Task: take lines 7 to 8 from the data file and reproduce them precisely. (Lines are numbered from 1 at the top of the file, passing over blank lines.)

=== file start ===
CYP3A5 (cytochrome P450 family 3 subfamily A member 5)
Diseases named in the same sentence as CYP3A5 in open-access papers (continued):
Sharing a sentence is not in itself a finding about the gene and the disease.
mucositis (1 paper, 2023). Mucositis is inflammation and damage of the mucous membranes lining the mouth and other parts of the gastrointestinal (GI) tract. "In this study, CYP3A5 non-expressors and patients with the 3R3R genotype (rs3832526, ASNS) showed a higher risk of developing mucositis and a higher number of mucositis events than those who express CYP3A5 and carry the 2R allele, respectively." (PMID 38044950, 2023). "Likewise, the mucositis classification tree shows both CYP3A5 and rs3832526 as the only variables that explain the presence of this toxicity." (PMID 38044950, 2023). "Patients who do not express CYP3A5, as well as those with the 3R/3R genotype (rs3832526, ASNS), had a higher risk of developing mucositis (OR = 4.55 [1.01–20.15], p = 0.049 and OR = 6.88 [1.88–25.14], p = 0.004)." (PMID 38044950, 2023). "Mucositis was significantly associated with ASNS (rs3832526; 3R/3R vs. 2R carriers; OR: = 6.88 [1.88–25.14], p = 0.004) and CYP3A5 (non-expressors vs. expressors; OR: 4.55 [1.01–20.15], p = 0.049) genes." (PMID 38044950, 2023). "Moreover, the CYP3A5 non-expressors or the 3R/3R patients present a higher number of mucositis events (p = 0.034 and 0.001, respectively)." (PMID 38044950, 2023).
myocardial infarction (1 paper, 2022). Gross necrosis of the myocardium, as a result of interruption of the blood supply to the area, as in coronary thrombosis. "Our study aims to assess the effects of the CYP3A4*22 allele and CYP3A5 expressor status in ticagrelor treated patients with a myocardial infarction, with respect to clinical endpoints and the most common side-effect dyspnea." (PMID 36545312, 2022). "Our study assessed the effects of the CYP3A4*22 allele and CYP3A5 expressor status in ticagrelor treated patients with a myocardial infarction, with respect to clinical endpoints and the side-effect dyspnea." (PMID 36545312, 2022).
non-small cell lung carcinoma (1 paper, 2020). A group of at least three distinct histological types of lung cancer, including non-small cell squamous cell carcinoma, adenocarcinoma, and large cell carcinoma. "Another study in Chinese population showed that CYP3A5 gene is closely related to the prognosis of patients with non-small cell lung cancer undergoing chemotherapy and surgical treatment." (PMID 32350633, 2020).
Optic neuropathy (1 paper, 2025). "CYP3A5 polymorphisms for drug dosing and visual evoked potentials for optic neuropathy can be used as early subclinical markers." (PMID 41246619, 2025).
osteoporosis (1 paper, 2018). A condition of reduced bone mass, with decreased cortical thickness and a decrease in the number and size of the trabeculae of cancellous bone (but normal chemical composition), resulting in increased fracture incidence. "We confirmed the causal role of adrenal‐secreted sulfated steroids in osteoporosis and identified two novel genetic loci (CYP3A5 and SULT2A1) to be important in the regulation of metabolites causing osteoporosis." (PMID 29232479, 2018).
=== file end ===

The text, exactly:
Optic neuropathy (1 paper, 2025). "CYP3A5 polymorphisms for drug dosing and visual evoked potentials for optic neuropathy can be used as early subclinical markers." (PMID 41246619, 2025).
osteoporosis (1 paper, 2018). A condition of reduced bone mass, with decreased cortical thickness and a decrease in the number and size of the trabeculae of cancellous bone (but normal chemical composition), resulting in increased fracture incidence. "We confirmed the causal role of adrenal‐secreted sulfated steroids in osteoporosis and identified two novel genetic loci (CYP3A5 and SULT2A1) to be important in the regulation of metabolites causing osteoporosis." (PMID 29232479, 2018).